An American family that set up an orphanage in South Sudan Tuesday may be forced to return to the United States, leaving behind the 10 children in their care.
Brad and Kim Campbell and their two children fled their orphanage to a nearby United Nations camp amid fighting on Christmas Day, before flying to Kenya last week.
They were unable to take the orphans with them because they could not get the necessary travel documents. The children are still at the camp, in the hands of orphanage volunteers.
Despite having no concrete plan of what they would do once in Kenya, the family hoped that in leaving the conflict area they would be in a better position to send back supplies and money. They said they have always planned to return to the orphanage, which is their only home.
But with civilian flights into Malakal almost non-existent, they have found no way to get supplies, let alone themselves, back to the city. Brad, 44, told NBC News on Tuesday that the family has begun to question whether the family made a mistake.
"I think we've all been through that -- second guessing ourselves," he said, speaking from the Kenyan capital Nairobi. "Staying positive is a day-to-day challenge for us. I'm not sure what we expected in a situation like this, but we are fully expecting to get back to South Sudan."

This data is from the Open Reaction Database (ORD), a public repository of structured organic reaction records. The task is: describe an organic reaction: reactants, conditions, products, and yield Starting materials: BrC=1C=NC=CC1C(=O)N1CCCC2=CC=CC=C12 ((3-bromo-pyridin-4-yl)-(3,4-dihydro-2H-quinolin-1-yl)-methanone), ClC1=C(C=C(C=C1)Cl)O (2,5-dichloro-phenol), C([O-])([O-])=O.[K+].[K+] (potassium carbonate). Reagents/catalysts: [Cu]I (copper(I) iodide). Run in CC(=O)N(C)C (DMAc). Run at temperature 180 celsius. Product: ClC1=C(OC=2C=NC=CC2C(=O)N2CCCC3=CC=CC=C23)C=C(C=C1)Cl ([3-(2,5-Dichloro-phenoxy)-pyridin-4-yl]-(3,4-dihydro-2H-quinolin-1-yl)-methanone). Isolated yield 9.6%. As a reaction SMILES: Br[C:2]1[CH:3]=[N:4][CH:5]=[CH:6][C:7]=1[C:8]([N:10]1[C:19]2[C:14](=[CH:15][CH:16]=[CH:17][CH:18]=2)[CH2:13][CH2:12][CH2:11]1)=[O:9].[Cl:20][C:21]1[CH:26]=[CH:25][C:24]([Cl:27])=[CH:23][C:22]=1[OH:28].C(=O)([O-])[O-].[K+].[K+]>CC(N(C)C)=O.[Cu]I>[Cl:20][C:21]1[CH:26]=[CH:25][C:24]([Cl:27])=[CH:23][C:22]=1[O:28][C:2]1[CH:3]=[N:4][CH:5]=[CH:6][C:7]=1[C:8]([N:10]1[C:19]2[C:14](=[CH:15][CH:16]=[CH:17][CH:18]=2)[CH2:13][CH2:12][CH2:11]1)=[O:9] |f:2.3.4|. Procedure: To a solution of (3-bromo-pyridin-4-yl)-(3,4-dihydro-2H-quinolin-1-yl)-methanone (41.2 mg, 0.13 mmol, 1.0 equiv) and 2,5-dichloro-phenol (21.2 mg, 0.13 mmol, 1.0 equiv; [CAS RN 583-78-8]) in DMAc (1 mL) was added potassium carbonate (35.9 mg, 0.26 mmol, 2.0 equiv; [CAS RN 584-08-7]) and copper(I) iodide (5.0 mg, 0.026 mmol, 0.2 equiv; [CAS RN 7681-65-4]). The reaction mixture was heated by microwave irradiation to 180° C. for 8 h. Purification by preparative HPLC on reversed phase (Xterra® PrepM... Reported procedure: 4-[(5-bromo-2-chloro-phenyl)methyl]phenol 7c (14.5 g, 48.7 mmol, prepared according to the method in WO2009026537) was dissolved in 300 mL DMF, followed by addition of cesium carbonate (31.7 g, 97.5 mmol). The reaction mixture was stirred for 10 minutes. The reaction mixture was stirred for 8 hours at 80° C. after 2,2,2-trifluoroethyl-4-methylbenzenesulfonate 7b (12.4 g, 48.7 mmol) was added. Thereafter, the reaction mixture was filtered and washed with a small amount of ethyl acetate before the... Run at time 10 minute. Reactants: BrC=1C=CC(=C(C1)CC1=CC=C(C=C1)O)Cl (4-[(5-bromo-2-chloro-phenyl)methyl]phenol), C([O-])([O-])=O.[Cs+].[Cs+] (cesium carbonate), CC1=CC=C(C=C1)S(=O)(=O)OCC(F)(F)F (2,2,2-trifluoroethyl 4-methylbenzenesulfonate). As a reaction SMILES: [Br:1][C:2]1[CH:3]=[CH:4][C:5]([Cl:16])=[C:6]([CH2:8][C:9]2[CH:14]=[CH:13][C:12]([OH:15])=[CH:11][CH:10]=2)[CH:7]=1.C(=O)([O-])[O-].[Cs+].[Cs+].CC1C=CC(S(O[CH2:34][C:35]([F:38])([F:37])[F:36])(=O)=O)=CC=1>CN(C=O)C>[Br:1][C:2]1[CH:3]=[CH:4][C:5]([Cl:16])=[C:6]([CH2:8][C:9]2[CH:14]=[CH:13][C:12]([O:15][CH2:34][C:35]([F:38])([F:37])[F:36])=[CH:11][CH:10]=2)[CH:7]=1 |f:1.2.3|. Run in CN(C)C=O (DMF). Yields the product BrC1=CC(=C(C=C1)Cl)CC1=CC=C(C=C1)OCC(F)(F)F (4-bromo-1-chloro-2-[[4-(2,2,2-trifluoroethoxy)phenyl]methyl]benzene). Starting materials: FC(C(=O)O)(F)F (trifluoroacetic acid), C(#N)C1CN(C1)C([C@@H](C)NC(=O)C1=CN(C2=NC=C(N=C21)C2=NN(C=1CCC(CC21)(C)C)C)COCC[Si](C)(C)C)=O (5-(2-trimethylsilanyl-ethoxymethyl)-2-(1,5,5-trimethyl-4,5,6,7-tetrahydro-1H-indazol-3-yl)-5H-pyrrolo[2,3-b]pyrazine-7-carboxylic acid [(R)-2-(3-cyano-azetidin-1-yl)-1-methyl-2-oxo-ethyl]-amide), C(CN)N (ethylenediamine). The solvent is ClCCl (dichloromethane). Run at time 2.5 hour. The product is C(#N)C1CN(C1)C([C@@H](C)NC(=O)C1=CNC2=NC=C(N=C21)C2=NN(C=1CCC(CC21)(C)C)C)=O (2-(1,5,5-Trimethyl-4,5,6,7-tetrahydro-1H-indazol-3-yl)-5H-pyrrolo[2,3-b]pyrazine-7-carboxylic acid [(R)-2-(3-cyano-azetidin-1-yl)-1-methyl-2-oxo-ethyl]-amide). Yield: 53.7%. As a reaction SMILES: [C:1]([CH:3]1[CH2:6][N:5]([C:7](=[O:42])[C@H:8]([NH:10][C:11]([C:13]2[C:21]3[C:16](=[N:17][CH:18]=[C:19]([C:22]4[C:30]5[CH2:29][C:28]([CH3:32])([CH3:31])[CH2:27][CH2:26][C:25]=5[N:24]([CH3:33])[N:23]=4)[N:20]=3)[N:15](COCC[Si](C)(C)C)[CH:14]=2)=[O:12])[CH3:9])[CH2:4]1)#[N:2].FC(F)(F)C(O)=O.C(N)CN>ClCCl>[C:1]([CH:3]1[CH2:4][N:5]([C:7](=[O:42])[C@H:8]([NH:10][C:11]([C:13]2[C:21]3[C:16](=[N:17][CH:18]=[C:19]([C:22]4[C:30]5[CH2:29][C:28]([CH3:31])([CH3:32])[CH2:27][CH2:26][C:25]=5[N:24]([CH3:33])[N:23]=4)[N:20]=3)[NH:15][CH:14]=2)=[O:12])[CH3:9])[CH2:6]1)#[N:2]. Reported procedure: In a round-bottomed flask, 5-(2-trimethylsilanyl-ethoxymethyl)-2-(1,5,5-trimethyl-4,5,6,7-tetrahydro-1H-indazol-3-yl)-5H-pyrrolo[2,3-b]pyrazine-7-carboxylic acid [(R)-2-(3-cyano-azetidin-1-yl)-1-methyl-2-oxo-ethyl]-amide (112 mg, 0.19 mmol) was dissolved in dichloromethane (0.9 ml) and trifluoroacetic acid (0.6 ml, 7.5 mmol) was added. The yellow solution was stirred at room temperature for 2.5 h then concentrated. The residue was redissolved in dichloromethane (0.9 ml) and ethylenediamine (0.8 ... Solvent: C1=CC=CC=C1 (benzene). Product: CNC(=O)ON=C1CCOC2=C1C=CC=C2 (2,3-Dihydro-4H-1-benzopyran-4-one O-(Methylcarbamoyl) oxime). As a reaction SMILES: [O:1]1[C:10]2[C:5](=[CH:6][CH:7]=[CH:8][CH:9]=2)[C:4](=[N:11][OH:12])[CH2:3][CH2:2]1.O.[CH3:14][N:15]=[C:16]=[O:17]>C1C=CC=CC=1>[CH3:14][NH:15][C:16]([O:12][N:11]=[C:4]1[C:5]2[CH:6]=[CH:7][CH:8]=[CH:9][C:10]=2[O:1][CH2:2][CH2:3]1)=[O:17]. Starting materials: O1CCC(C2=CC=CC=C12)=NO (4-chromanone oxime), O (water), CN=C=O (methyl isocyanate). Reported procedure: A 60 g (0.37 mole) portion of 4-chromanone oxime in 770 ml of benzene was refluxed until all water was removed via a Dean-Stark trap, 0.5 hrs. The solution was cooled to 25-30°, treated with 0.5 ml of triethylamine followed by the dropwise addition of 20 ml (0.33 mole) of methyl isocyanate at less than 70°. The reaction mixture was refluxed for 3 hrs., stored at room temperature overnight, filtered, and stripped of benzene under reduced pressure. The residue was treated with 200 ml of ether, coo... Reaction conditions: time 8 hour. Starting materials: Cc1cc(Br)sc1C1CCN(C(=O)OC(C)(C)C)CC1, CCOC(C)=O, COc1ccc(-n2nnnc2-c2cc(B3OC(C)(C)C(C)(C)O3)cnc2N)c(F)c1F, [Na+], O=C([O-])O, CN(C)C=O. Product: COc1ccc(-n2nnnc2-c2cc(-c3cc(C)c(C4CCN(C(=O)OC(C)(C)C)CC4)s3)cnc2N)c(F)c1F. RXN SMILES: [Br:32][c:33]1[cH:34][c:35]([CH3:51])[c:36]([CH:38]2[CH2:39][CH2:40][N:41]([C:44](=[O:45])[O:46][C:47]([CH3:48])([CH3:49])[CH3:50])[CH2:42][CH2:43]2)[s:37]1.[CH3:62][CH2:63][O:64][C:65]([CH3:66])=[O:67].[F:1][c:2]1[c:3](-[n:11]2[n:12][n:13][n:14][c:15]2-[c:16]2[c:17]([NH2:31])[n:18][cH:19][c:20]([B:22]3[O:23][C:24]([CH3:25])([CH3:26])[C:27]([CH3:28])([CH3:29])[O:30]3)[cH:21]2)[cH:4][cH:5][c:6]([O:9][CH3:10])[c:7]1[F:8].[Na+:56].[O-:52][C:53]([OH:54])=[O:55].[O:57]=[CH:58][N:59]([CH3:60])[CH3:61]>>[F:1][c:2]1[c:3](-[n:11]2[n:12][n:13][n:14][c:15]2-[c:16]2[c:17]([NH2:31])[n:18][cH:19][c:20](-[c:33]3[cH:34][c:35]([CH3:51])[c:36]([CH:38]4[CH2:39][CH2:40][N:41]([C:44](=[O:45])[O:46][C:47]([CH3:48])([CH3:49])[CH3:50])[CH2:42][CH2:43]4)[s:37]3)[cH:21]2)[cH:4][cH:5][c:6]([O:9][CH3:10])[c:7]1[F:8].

They are staying at a friend's apartment in Nairobi which is available for two weeks. After this, with no sustainable funds or jobs, Campbell said the family may be forced to return to the U.S. "for a while, as a last resort."
However, Campbell, whose family sold their home in Omaha, Neb., to set up the orphanage last year, admitted the outlook for the war-torn country was bleak.
Both sides in the conflict met in Addis Abba, Ethiopia, on Monday, but the violence which broke out between rival factions of the military in the capital Juba on Dec. 15 shows no signs of abating. The U.N. says almost 400,000 people have been forced to flee their homes -- more than 40,000 of these abroad.
The International Crisis Group said more than 10,000 people have been killed, although the U.N. cannot verify this number, merely putting the death toll "in the thousands."
The U.N. said that just this week there has been fighting near Malakal. Campbell said he has not been able to contact anyone in the area since Saturday. "This is obviously concerning," he said.